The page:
Impairments in communication are demonstrated in autistic children by "a delay in, or total lack of the development of spoken language...marked impairment in the ability to initiate or sustain conversation with others...stereotyped and repetitive use of language or idiosyncratic language...(and) lack of varied, spontaneous make-believe play as well as lack of social imitative play appropriate to developmental level."(American Psychiatric Association, 1994, p. 70) Often autistic children show abnormalities in the use of gestures and other non-verbal communication. With the help of intervention, autistic children may develop some language skills, while others never use verbal communication effectively. Often, their speech patterns do not contain the intonations that are commonly paired with language to convey mood or feeling when speaking, giving their speech a halting quality that can be described as robotic. Some people with autism use augmentative communication devices such as computers or "cheap talk" devices or picture symbols (Capps, Losh & Thurber, 2000).
Autistic children display some form of self-stimulatory behavior which is a repetitive, stereotypical motor or verbal action. Some common examples are hand flapping, rocking, tracking objects with their eyes, spinning, and repetitively waving or twirling objects. Extreme attachment to routines is very common. For example, an autistic child might insist on taking the same route from the kitchen to the bathroom and making the same sounds and gestures each time around. This behavior is described as a "compulsive adherence" to routines and rituals (Capps, Losh & Thurber, 2000). When playing with toys, their actions may seem on the surface to be appropriate but when closer attention is paid, one may notice that they are lining up the same objects over and over or repeating the same action such as picking up a play phone and saying hello repeatedly with no variance in words or behavior.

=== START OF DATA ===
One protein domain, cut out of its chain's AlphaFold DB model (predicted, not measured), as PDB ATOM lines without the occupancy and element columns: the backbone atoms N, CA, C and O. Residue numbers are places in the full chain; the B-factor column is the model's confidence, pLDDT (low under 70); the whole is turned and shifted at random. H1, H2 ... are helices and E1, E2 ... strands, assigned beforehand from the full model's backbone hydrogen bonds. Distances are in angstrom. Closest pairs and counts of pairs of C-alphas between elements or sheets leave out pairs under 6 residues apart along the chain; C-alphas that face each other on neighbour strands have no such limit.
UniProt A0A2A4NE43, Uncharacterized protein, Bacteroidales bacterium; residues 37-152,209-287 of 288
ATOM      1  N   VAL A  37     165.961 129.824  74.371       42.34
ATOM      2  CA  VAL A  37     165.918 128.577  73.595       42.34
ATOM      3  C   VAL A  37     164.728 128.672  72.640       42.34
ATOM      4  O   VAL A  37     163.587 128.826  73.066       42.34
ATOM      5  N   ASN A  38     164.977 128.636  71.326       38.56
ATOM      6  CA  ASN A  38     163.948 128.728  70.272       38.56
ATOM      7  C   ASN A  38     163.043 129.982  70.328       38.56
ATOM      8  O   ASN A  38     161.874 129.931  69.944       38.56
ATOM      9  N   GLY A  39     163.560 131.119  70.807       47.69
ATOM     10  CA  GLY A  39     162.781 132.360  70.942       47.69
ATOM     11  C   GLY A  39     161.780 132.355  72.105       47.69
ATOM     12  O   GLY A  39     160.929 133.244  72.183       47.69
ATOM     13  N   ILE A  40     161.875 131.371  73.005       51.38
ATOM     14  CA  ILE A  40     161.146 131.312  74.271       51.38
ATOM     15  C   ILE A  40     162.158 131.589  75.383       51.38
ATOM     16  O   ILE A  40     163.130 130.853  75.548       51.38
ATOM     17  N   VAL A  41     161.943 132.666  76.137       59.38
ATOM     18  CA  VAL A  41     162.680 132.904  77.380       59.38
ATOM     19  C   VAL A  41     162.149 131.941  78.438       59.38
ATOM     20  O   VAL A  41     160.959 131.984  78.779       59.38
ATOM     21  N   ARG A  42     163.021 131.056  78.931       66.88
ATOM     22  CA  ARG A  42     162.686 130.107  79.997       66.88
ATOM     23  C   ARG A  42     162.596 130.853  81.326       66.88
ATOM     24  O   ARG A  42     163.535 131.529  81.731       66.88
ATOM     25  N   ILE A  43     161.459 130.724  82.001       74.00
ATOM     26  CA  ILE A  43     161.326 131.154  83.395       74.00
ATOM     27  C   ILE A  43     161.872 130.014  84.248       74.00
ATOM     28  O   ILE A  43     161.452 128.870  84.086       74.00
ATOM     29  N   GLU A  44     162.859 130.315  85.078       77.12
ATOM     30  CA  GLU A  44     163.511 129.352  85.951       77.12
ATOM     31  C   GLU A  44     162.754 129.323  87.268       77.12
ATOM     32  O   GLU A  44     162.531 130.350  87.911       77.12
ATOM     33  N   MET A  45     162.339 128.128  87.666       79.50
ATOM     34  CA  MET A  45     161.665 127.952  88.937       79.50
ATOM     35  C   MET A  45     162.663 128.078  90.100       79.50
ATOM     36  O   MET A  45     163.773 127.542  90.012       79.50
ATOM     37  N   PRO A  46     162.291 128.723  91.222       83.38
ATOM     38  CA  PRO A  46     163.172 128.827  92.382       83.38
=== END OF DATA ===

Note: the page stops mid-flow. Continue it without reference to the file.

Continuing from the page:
In addition to the symptoms listed in the DSM-IV, other sources noted that autistic children might demonstrate unusual responses to stimuli. Autistic children may be very sensitive to their environment, such as sounds, the amount of light, smells, etc. Conversely, they may be oblivious to changes in their environment. They can also have very strong reactions to seemingly innocuous objects, songs or visual stimuli (Dettmer, Simpson, Myles, & Ganz 2000).
can have extreme difficulty attending to non-preferred activities. They
are often constantly moving and may be seen as hyperactive. They can be
extremely sensitive to changes in their environment (Copps, Losh &
Thurber, 2000). Some children may also engage in self-injurious or aggressive
behaviors. They may bite or hit themselves or others as well as engage
in head-banging. It is unclear whether this behavior occurs out of frustration,
anger or because abnormalities of sensory experience may result in pleasurable
stimulation from self-injury. Some autistic children may show an aptitude
for certain skills while exhibiting extremely low functionality in other
areas, although true autistic "savants" are rare (Hendriks 1998). When
all of the characteristics unique to autism are looked at, it is understandable
that toilet training would pose particular problems for autistic children.
toilet training methods and practices